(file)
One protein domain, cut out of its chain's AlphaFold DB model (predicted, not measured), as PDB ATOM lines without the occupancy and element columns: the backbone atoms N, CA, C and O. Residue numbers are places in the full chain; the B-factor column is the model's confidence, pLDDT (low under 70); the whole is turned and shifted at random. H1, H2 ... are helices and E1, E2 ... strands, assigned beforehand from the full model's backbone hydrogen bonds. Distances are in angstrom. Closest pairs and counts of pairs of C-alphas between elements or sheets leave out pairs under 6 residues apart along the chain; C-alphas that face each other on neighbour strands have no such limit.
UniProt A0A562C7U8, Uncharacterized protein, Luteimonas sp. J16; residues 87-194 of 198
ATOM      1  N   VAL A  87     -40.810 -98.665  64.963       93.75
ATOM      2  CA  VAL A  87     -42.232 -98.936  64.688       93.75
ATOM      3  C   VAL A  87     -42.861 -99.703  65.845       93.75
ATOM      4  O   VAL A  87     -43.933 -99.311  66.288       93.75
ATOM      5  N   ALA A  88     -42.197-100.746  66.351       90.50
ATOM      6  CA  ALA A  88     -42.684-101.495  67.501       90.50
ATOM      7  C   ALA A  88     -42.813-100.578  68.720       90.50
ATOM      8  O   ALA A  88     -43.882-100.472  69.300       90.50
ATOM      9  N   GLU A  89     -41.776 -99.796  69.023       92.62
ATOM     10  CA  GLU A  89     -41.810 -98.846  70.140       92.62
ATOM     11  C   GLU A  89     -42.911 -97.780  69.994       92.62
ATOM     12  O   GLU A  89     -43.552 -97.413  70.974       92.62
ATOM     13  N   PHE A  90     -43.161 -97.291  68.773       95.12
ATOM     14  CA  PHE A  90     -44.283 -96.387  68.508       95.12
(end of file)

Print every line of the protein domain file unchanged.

One protein domain, cut out of its chain's AlphaFold DB model (predicted, not measured), as PDB ATOM lines without the occupancy and element columns: the backbone atoms N, CA, C and O. Residue numbers are places in the full chain; the B-factor column is the model's confidence, pLDDT (low under 70); the whole is turned and shifted at random. H1, H2 ... are helices and E1, E2 ... strands, assigned beforehand from the full model's backbone hydrogen bonds. Distances are in angstrom. Closest pairs and counts of pairs of C-alphas between elements or sheets leave out pairs under 6 residues apart along the chain; C-alphas that face each other on neighbour strands have no such limit.
UniProt A0A562C7U8, Uncharacterized protein, Luteimonas sp. J16; residues 87-194 of 198
ATOM      1  N   VAL A  87     -40.810 -98.665  64.963       93.75
ATOM      2  CA  VAL A  87     -42.232 -98.936  64.688       93.75
ATOM      3  C   VAL A  87     -42.861 -99.703  65.845       93.75
ATOM      4  O   VAL A  87     -43.933 -99.311  66.288       93.75
ATOM      5  N   ALA A  88     -42.197-100.746  66.351       90.50
ATOM      6  CA  ALA A  88     -42.684-101.495  67.501       90.50
ATOM      7  C   ALA A  88     -42.813-100.578  68.720       90.50
ATOM      8  O   ALA A  88     -43.882-100.472  69.300       90.50
ATOM      9  N   GLU A  89     -41.776 -99.796  69.023       92.62
ATOM     10  CA  GLU A  89     -41.810 -98.846  70.140       92.62
ATOM     11  C   GLU A  89     -42.911 -97.780  69.994       92.62
ATOM     12  O   GLU A  89     -43.552 -97.413  70.974       92.62
ATOM     13  N   PHE A  90     -43.161 -97.291  68.773       95.12
ATOM     14  CA  PHE A  90     -44.283 -96.387  68.508       95.12